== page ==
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Music: Laura Nyro
"I donít think you should categorize yourself as an artist. You should allow yourself to grow. Growth is the nature of the creative process. You have to accept it, respect it, and move on."
— From an interview with Bruce Pollock.

Laura Nyro was an American Singer Songwriter and pianist. She wrote albums acclaimed by the critics whose songs were later covered by singers and bands like Barbra Streisand and the Fifth Dimension (the latter had a career almost propelled by her songs, reaching more success than Nyro ever did herself).

One of her first songs, "And When I Die", was sold to Peter, Paul & Mary, since she was under the management of Artie Mogull (she also recorded her debut More Than A New Discovery, which was practically ignored). Later she got rid of him when she sued him due to her being taken and protected by David Geffen. She performed at the Monterey Pop Festival, but the performance was strangely mixed in terms of reception, considering that, on one hand, there seemed to be a lot of booing, and, on the other, there were people actually enjoying the music (she was accompanied by her backing band and a couple of doo-wop singers, which probably didn't help, considering the spirit of the times).

She signed a contract with Columbia Records, receiving greater artistic control. She then released, in 1968, what is generally considered to be her greatest album, Eli and the Thirteenth Confession, centered around the themes of love, passion, romance, drugs and death. Also, an unusual thing happened to the lyrics sheet (itself still quite rare in 1968): copies of it were perfumed, and fans reported that it still has a pleasant aroma nowadays.

A year later, she released the album New York Tendaberry. It achieved greater success commercially (but not to the point of being lucrative) and critically. It is also a bit Darker and Edgier compared to the predecessor, but also more sensual.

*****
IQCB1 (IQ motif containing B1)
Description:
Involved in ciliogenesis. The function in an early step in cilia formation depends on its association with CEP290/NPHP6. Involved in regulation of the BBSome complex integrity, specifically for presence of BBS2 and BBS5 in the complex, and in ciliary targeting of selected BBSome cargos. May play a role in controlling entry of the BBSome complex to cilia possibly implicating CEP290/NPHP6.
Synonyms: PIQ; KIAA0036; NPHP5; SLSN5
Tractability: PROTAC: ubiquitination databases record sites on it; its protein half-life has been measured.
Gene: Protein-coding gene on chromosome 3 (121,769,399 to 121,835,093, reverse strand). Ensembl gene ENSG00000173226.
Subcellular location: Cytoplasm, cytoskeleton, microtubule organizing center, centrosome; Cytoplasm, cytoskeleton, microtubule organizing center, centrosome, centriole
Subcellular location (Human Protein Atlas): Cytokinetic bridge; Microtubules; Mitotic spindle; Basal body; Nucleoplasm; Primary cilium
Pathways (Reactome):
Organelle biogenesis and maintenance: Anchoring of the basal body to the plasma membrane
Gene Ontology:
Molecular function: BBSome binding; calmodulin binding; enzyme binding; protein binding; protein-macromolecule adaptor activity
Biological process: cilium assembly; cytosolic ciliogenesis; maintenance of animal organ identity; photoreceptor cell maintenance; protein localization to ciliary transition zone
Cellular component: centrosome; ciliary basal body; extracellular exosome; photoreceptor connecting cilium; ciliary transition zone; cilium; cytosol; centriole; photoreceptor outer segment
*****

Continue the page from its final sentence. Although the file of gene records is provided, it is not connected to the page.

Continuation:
Her fourth album was issued in 1970 and titled Christmas And The Beads Of Sweat, concluding the "unofficial" trilogy that had started with "Eli". She retired from music business a year later (after releasing her most famous album, ironically a Cover Album titled Gonna Take a Miracle), while having a short-lived relationship with Jackson Browne and, later, marrying to a Vietnam War veteran and carpenter, David Bianchini.

Five years later, she returned with a new album, Smile, after ending her marriage and her mother dying from ovarian cancer at the age of 49. She then embarked on a tour and, two years later, released another album Nested. The latter was recorded while she was pregnant with her only child. In the early 1980s, she started a relationship with Maria Desiderio, a painter, which lasted for the rest of her life.

She returned in 1984 with Mother's Spiritual, and four years later, she embarked on a tour dedicated to the animal rights movement. Her final album of original material was Walk the Dog and Light the Light, released in 1993. She received new offers for film and soundtrack songs, but she refused all of them , with the exception of a song to an Academy Award-winning documentary called "Broken Rainbow" (which got the same title), about the unjust relocation of Navajo people.

She died on April 8, 1997, at 49, at the same age and with the same disease (ovarian cancer) that had claimed her mother.

Her legacy and influence is acknowledged by artists such as Todd Rundgren (who wrote a song about her, "Baby, Let's Swing", and assisted in the recording of Mother's Spiritual, being also great friends with each other), Joni Mitchell, Rickie Lee Jones, Elton John and Steely Dan, among others. She is also considered a precursor to female eccentric artists such as Kate Bush and Tori Amos.


Tropes in her work and life:


The Nutty SquirrelsCreator/Columbia RecordsThe Oak Ridge Boys
The Nutty SquirrelsPopOne Direction
Van MorrisonThe SixtiesLed Zeppelin

alternative title(s): Laura Nyro
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